First and foremost, I extend my sincere hope that you and your family are well. My office will continue with our normal business hours of 8am-4pm Monday through Friday; however, in keeping with the Governor’s orders and health officials recommendation regarding the COVID-19 pandemic, my office will be closed for all in-person meetings until further notice. My office does have the capability of virtual meetings and appointments. We are also available by office phone, by cell phone (618-698-2721), or by email, ([email protected] or [email protected]).

At My Firm,
Your Legal Issue Is Not Just Another Case

I care deeply about the outcome for you and your family.

Judith Trentman Wilson
  1. Home
  2.  » 
  3. estate planning
  4.  » How should you choose an executor for your will?

How should you choose an executor for your will?

On Behalf of | Jul 19, 2019 | estate planning

When you are writing your will, one of the things you have to consider is who you want to appoint as your executor. The executor is the person who will manage your estate after you pass away and help ensure your property goes to your heirs according to your wishes. Illinois state law requires an executor to be a U.S. resident, but he or she does not need to live in Illinois.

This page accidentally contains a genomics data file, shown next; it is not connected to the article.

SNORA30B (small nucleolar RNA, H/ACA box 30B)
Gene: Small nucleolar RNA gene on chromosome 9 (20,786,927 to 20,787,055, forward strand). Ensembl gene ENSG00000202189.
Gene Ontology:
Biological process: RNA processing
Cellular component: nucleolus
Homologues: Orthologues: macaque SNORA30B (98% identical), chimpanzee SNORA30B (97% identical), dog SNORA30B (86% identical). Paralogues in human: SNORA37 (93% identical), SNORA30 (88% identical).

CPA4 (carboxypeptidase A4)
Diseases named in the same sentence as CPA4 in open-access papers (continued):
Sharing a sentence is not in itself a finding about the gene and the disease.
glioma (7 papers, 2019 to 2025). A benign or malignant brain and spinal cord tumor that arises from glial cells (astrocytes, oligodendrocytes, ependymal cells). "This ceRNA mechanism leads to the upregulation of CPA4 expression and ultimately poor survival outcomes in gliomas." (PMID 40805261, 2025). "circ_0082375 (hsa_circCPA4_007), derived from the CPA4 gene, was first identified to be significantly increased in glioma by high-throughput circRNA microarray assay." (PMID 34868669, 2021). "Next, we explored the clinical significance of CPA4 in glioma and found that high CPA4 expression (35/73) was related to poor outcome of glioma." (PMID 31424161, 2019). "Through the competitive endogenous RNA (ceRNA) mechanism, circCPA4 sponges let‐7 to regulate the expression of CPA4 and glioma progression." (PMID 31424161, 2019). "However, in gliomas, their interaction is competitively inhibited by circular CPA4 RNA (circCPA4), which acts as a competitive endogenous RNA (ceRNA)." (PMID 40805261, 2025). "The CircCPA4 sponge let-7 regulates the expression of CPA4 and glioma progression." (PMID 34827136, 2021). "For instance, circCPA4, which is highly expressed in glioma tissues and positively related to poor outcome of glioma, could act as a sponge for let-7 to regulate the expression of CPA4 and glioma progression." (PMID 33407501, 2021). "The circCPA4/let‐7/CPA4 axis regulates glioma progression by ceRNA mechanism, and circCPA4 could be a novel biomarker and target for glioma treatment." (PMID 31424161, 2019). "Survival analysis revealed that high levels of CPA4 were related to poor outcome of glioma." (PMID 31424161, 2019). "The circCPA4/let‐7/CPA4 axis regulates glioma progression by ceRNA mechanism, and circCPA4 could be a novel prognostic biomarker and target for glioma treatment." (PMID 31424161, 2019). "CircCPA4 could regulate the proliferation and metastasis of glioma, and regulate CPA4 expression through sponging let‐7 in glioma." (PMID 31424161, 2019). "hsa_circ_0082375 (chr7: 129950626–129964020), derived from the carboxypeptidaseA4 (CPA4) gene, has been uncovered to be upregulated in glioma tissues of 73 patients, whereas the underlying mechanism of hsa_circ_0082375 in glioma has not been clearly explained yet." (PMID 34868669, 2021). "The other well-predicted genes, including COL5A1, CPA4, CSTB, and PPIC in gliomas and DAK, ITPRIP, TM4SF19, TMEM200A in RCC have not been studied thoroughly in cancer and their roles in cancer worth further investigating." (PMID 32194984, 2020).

There are several essential considerations to think about when choosing an executor. In many cases, being an executor requires a significant amount of time and administrative work. Sometimes it may take years to finalize all the aspects of an estate, so it is vital to make sure the person you choose as your executor is willing to commit to the task.

The AARP provides additional recommendations to help you choose a good executor. If you know someone who is familiar with wills and estate issues, you may want to consider naming him or her. However, expertise is not necessary. In many cases, it is more important to choose someone who is trustworthy and has common sense.

You may immediately think about naming a family member, such as a child, spouse or sibling, as your executor. While there are some benefits to this arrangement, especially if you have a solid relationship with your executor, there are potential disadvantages as well. It could place an additional strain on a loved one who is already struggling with your death. It may also lead to strife within your family. You may want to name a close friend as your executor to prevent family conflicts.

This general information on wills and executors is intended to educate and should not be interpreted as legal advice.